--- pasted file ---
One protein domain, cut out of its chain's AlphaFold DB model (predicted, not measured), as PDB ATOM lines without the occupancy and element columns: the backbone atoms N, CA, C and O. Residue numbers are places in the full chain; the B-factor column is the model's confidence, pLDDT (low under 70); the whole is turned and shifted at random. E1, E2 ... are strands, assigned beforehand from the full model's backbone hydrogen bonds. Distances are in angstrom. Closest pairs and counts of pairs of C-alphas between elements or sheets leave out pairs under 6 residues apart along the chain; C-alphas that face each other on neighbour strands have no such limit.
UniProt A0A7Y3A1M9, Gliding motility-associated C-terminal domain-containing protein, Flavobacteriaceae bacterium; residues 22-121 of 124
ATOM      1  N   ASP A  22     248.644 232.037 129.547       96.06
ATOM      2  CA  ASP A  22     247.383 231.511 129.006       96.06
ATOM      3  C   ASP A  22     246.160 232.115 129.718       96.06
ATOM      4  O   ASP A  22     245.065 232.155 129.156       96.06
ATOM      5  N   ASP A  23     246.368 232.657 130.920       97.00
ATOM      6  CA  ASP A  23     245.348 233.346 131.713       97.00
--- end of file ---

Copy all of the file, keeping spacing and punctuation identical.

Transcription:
One protein domain, cut out of its chain's AlphaFold DB model (predicted, not measured), as PDB ATOM lines without the occupancy and element columns: the backbone atoms N, CA, C and O. Residue numbers are places in the full chain; the B-factor column is the model's confidence, pLDDT (low under 70); the whole is turned and shifted at random. E1, E2 ... are strands, assigned beforehand from the full model's backbone hydrogen bonds. Distances are in angstrom. Closest pairs and counts of pairs of C-alphas between elements or sheets leave out pairs under 6 residues apart along the chain; C-alphas that face each other on neighbour strands have no such limit.
UniProt A0A7Y3A1M9, Gliding motility-associated C-terminal domain-containing protein, Flavobacteriaceae bacterium; residues 22-121 of 124
ATOM      1  N   ASP A  22     248.644 232.037 129.547       96.06
ATOM      2  CA  ASP A  22     247.383 231.511 129.006       96.06
ATOM      3  C   ASP A  22     246.160 232.115 129.718       96.06
ATOM      4  O   ASP A  22     245.065 232.155 129.156       96.06
ATOM      5  N   ASP A  23     246.368 232.657 130.920       97.00
ATOM      6  CA  ASP A  23     245.348 233.346 131.713       97.00